People Behind the Research – Fay Pouesi

Faye Pouesi

Fay E Pouesi, (Ngati Ruanui, Ngaruahinerangi, Te Atiawa, and Pakeha) was awarded a Community Research New and Emerging Researcher Award in 2010 for her research,Te Puawaitanga O Te Ngakau: A Case Study of Westside Counselling Services in West Auckland. She presented alongside four other new and emerging researchers, who were drawn by application process, at the 2010 Community Research Seminar.
Fay has since completed the paper and it can be found on our site here. We talk to Fay about how she got to where she is, how winning the award helped her and what her next steps are.
How did you get to where you are?
My experience of living with severe domestic violence for many years took me through a healing process that provided me with immeasurable insight, understanding and knowledge of how repeated acts of violence infringe a person’s spirit and violates the absolute essence of who she is. My personal journey out of such brutality has also informed me of the care needed in order for healing to take place. It set me on a path to study and graduate as a counsellor and group facilitator working with women from similar backgrounds.
After graduating from my Diploma in 1997, I facilitated Domestic Violence groups and counselled women in violence at a women’s centre and as well worked as a Maori intern in an abuse and trauma counselling service. In early 2000 I was approached by a businessman who offered me financial support to follow my heart, which was to work with women whose lives were immersed in violence.
In June 2000 with the support and aroha of Massey Community Church and the financial support from the businessman, Westside Counselling Services was established and for the past ten years, up until 2011 I worked with a high proportion of women from gang backgrounds many of whom were Maori.  These women have come from lifelong abuse. Their childhoods have been immersed in either sexual or physical abuse and most of them have grown up in families where violence between their parents or caregivers was rampant.
Many of the women who accessed Westside Counselling Service over the ten years between 2000 and 2011 turned their lives around and went on to study. Some have graduated as teachers, nurses, social workers; others are still studying and experiencing violent free lives with their partners and children.
Most significant moment in your career?
I think my most significant achievement to date has been graduating with a MSocP (Master of Social Policy). I am still blown away that I graduated. I had very little schooling due to sickness and my inability to learn which was tied up with historical childhood abuse caused me to leave school a few months into the third form. I could hardly read, I didn’t know many words, or how to formulate sentences. I sure didn’t know how to write assignments and I think about that today and I’m blown away.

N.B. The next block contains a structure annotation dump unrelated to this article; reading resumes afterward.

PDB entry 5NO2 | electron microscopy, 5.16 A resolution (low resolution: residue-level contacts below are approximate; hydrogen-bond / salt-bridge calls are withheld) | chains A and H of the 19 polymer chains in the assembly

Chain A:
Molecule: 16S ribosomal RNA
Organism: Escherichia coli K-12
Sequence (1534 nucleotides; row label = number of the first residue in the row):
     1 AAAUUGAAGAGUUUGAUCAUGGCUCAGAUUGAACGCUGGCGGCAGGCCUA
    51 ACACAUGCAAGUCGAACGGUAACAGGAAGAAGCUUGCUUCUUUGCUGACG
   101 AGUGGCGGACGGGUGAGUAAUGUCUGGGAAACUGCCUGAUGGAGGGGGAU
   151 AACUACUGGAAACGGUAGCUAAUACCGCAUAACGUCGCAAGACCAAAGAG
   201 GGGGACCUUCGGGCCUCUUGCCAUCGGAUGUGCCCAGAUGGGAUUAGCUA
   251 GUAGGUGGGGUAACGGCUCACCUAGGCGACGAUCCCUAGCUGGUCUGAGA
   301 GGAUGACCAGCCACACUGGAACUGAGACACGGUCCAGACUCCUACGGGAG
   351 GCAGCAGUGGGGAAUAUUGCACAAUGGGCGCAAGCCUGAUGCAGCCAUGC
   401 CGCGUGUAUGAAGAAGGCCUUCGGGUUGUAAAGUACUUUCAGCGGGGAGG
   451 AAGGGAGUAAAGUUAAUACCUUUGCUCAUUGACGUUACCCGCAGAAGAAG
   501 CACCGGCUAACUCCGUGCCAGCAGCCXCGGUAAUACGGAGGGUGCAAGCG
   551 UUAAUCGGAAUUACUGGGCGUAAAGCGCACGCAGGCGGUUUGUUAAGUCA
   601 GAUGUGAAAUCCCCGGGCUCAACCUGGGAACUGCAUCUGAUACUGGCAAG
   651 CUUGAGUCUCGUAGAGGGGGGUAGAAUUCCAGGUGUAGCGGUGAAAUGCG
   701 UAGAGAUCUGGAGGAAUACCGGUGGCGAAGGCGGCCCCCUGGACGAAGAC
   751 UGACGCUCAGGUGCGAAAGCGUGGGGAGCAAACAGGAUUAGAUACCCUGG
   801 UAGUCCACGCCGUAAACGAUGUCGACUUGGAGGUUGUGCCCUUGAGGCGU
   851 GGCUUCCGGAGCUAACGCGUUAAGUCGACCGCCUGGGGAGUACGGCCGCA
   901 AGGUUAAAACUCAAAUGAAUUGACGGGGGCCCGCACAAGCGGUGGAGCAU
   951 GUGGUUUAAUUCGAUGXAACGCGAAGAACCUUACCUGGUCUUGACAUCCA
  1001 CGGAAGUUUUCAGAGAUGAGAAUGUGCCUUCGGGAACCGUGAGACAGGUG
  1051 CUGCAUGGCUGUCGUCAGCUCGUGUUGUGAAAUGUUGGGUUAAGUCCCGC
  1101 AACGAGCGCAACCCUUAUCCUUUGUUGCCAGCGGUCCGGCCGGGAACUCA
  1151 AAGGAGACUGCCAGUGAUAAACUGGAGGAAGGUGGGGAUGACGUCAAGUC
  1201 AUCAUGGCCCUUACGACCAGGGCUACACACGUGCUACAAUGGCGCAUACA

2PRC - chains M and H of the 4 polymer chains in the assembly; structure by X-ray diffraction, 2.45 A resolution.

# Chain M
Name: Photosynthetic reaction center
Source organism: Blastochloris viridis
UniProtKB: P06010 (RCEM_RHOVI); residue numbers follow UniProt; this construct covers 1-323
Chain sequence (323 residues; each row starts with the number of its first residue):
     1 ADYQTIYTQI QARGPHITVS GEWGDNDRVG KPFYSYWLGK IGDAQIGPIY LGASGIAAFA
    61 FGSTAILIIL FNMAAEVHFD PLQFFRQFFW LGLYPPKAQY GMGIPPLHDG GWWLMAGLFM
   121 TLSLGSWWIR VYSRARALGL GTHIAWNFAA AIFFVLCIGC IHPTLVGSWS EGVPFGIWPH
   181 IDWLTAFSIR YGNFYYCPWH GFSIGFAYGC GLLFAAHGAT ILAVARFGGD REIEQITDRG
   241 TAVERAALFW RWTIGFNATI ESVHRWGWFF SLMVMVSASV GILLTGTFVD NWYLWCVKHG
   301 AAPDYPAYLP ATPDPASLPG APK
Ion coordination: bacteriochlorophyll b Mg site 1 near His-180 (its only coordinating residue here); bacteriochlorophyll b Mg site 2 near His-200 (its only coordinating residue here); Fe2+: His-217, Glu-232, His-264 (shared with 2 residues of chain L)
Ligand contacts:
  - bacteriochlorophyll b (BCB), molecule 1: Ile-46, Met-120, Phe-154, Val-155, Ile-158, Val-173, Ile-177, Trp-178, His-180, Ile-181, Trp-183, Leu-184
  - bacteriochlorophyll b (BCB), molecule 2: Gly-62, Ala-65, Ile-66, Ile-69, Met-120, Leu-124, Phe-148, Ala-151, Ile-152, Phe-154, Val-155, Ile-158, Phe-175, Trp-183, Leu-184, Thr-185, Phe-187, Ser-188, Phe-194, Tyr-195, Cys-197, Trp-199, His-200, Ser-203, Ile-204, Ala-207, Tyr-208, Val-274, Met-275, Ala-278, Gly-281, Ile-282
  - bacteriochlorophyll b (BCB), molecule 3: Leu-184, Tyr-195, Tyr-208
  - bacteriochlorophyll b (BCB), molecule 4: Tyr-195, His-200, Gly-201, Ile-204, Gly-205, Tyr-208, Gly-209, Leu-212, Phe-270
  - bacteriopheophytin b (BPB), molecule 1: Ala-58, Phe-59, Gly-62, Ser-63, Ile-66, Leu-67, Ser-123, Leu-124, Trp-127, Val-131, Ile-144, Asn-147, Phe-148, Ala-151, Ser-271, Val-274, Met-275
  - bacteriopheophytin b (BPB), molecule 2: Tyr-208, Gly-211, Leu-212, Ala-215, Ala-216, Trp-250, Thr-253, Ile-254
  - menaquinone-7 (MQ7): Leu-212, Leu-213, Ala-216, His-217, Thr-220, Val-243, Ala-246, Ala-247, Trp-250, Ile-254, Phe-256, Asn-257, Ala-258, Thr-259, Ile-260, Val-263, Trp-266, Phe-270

No one can ever say that you can’t, it’s a lie, and it robs you of reaching your potential.

We all have potential, we were born with it. And we all have the ability to achieve. I have witnessed it in the women I have worked alongside.  Women who have been immersed in all forms of abuse and violence, addictions and bad behaviours, who were told they will never change, they will always be useless. I have watched them turn their lives and their children’s lives around. I have had the pleasure of attending some of their graduations and witnessing healing in them.

Another significant moment for me was receiving the 2010 Community Research award (for New and Emerging Researchers).

I was so blown away by that. When you come from such a place of brokenness as I did I was so anxious about the whole process; but the team down there really supported me and gave me a huge amount of awhi. They have no idea the impact they had on me. My experience of going down to Wellington for the Seminar and being awhi’d like that gave me the confidence to stay with the process.
What’s next for you?
In 2012 I graduated with a MSocP (Master of Social Policy) with honours and have spent time since then contemplating where to from here. I was fortunate to obtain a contract to deliver my living free from violence programme which ended in September 2012 with really good results for the women attending.
Currently I am operating a small private practice in West Auckland with the hope of obtaining a few contracts for my living free from violence programme this year.
For me to do what I want to do, which is working in the field of Domestic Violence, establishing Te Puawaitanga O Te Ngakau (my research) for men, women and youth, I need funding and unfortunately, that is not easy to come by in this country.

Community Research


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